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Experimental Design Fr. Clinic II. Planning Begins with carefully considering what the objectives (or goals)are –How do our filters work? –Which filter.

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Presentation on theme: "Experimental Design Fr. Clinic II. Planning Begins with carefully considering what the objectives (or goals)are –How do our filters work? –Which filter."— Presentation transcript:

1 Experimental Design Fr. Clinic II

2 Planning Begins with carefully considering what the objectives (or goals)are –How do our filters work? –Which filter is best? Performance Cost Ease of Use Durability…

3 Variables Process variables include both inputs and outputs - i.e. factors and responses The selection of these variables is best done as a team effort

4 Terms Factor –Something that can be varied, e.g.,temperature, pressure, material … Response –the results Level –Each variable can be “set” to or measured at different levels Run –How many times each unique combinations of factors and levels will be tested

5 What are our factors? How do filters work? –Could be the membrane/porous filter, the activated carbon, the viral guard… Comparative Assessment –We have one factor, the portable water filters themselves!

6 Water are our possible responses? Removal of contaminants Produced water quality Cost Ease of use …

7 Experimental Design Choosing an experimental design depends on the objectives of the experiment and the number of factors to be investigated.

8 Experimental Design Objectives Comparative objective –1 or several factors under investigation –primary goal to make conclusion about 1 important factor in the presence of, and/or in spite of the other factors Screening objective –select or screen out few important main effects from many lesser important ones Response Surface (method) objective –estimate response to multiple factors find improved or optimal process settings, troubleshoot process problems and weak points, or make a product or process more robust against external and non-controllable influences.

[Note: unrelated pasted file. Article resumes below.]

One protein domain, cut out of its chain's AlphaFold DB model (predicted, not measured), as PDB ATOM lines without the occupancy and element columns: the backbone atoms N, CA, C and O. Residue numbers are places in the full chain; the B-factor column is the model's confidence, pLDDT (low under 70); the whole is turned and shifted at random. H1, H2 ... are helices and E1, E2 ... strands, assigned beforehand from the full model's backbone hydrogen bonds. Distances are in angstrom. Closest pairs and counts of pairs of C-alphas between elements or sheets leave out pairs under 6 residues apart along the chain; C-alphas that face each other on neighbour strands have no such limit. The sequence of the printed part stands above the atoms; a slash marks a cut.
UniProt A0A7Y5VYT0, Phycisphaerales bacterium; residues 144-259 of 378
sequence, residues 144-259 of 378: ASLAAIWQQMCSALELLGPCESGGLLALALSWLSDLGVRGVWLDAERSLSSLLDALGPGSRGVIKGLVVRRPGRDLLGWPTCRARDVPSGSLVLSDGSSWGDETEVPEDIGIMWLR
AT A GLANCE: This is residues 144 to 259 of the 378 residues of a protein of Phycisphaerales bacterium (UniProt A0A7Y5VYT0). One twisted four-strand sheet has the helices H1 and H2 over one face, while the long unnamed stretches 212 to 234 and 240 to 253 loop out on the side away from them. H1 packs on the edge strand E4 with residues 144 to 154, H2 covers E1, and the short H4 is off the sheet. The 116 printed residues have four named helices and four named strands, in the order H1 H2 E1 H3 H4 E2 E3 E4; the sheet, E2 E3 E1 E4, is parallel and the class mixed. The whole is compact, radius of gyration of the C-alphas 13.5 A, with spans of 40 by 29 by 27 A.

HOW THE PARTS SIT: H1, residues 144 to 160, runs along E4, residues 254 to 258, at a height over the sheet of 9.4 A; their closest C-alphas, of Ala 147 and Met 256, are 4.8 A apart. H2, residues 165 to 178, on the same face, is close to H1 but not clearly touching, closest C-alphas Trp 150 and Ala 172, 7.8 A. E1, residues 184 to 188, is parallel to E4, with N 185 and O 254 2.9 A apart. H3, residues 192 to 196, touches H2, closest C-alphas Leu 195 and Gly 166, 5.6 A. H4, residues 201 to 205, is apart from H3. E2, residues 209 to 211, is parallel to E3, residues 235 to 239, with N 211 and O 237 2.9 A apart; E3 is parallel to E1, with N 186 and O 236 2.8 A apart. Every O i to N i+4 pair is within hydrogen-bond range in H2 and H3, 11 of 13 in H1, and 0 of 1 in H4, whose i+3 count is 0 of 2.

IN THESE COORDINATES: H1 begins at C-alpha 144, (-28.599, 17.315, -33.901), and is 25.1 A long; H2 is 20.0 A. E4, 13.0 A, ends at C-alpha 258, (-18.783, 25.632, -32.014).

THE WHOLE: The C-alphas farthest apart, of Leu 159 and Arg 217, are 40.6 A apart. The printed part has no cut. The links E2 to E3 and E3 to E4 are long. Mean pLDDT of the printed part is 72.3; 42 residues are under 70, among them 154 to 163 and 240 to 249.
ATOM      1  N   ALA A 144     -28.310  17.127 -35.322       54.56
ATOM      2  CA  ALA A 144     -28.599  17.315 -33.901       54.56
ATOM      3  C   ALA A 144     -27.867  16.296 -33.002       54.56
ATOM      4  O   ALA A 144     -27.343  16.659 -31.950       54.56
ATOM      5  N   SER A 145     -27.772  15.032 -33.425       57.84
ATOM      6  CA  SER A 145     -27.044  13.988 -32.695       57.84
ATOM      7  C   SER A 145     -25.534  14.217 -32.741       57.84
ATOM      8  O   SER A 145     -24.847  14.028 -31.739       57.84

9 Experimental Designs Completely Randomized Designs –Comparative objective, 1 factor Randomized Block Designs –Comparative objective, multiple factors Full or fractional factorial –Screening objective, multiple factors Many more!…

10 Completely Randomized Designs One factor, with multiple levels of interest –For example – effect of temperature on a chemical reaction three levels, two runs each gives 90 unique orders to conduct experiment (e.g., T1, T1, T2, T2, T3, T3;…) In a completely randomized design, you would randomly select the order of runs

11 Randomized Block Designs One factor or variable is of primary interest. However, there are also several other nuisance factor variables –Nuisance variables are those which may affect the measured result, but are not considered of primary interest. For example: specific operator who prepared the treatment, the time of day the experiment was run, and the room temperature. All experiments have nuisance factors.

12 Randomized Block Designs (cont.) Blocking –Run every level of the primary factor with the nuisance factor(s) held the same –Minimizes total # of runs Random –Run with nuisance factors selected randomly. –More runs may be required –Likely to get more variability (error) in results May be able to block some nuisance factors, but not all

13 Randomized Block Design Example Engineers at semiconductor manufacturing facility want to test effect of 4 different wafer implant material dosages using 3 runs for each level The nuisance factor is "furnace run", since it is known that each furnace run differs from the last and impacts many process parameters –Block: run all 4x3=12 wafers in the same furnace run –Completely Random: randomly select order and and include each run each on a different furnace run

14 Full Factorial Run all combinations of factors and levels. –For example: A basic experimental design is one with all input factors set at two levels each These levels are called ‘high’ and ‘low’ or ‘+1’ and‘-1’ respectively. A design with all possible high/low combinations of all the input factors is called a “full factorial design in two levels”

15 Fractional Factorial A factorial experiment in which only an adequately chosen fraction of the treatment combinations required for the complete factorial experiment is selected to be run

16 What should we do? For our competitive assessment, we have one factor – portable water filters The levels are the different filters What are our nuisance factors? –Properties of pond water? –Day of experiment? –Operators of experiment? –???

17 Competitive Assessment Experiment We will run a randomized block design However, we may only be able to do one run per level We’ll try to block as many of the nuisance factors as possible There are some that we won’t be able to block or randomize

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